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What do clothing retailers do with personal data?

Online clothing retailers collect a lot of personal data from consumers. And then they often share it or even sell it to all manner of organisations that you may not even have heard of. So what data are they collecting and should you worry about it?
Clothing retailers Blog

Clothing retailers, like many other businesses, collect and use personal data for various purposes related to their operations, marketing, and customer service. The specific use of personal data can vary based on the retailer's business model, policies, and the applicable laws and regulations. Here are common ways clothing retailers use personal data:

  • Customer transactions and orders: Personal data such as name, address, email, and payment information are collected to process orders and transactions
  • Customer accounts and profiles: Retailers create customer profiles to provide personalised shopping experiences and manage loyalty programs
  • Marketing and promotion: Retailers use personal data to send marketing communications, promotions, newsletters, and advertisements based on customer preferences and purchase history
  • Customer service: Personal data helps retailers address customer inquiries, concerns, and complaints efficiently. It is also used to manage product returns and exchanges
  • Product recommendations: Retailers use data analysis to suggest products based on a customer's purchase history and browsing behaviour.
  • Website and app optimisation: Retailers analyse user data to optimise website and app performance, improve user experience, and tailor content and offers
  • Market research and analytics: Retailers use personal data to conduct market research, analyse trends, and identify customer preferences to inform business strategies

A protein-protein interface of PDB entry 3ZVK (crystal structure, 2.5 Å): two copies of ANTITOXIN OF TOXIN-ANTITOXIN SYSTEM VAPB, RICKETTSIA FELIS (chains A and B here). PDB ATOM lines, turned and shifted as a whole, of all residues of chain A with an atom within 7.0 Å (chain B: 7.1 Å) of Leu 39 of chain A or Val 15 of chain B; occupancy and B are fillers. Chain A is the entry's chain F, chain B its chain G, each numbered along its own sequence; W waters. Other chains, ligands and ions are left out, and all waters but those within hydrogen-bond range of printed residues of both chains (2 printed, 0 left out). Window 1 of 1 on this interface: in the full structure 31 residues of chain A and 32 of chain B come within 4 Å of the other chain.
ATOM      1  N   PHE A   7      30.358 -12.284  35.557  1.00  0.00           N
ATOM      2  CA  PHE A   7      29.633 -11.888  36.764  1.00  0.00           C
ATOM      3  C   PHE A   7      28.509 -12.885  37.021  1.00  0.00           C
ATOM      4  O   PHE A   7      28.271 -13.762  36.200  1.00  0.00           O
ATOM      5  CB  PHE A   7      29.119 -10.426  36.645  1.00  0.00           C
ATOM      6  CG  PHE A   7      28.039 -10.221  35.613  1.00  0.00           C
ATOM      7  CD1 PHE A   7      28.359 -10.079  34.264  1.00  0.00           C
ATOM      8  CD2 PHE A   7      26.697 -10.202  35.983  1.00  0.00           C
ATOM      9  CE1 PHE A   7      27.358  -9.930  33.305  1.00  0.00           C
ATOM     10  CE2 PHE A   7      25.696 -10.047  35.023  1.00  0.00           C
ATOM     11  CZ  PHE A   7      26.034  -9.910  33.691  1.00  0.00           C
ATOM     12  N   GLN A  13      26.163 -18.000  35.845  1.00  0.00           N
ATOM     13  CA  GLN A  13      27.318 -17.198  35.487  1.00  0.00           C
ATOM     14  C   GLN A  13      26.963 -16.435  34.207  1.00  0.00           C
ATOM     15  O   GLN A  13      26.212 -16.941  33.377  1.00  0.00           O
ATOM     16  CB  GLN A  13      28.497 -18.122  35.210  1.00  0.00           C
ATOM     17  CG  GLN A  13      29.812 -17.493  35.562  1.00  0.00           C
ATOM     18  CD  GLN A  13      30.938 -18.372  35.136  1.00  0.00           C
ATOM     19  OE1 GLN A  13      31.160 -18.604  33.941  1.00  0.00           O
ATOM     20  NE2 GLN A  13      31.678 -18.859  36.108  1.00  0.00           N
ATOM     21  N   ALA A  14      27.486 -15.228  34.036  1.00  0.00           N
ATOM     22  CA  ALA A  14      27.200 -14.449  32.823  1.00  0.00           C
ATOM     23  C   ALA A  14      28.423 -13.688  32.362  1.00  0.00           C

• Fraud prevention and security: Personal data is utilised to detect and prevent fraudulent activities, aiming to keep it a secure shopping experience for customers
  • Compliance with legal requirements: Retailers collect and maintain personal data as required by law, including tax regulations, consumer protection laws, and anti-money laundering regulations
  • Third-party partnerships and collaborations: Retailers may share personal data with trusted partners, such as payment processors, for transaction processing and fulfilment.
  • Customer feedback and reviews: Retailers may request customer feedback and reviews, using personal data to improve products and services.

It's important for clothing retailers to handle personal data in a transparent and compliant manner, respecting customers' privacy rights and ensuring data security. Many countries and regions have specific data protection laws, such as the European Union's General Data Protection Regulation (GDPR) that outlines how personal data should be handled, stored, and shared. Compliance with GDPR regulations is crucial for retailers to maintain trust and legal compliance.

Shopping for clothes online rather than in person has exploded exponentially. Whilst putting pressure on High Street operations, going online is fast, often cheaper with more variety and (perhaps most importantly) you can do it from wherever you are, avoiding dreary travel in uncertain weather.

The retailers capture as much data as they can and they put cookies on your computer every time you click ‘accept’ on their website that track your activity, not just with them, but where else your browsing takes you.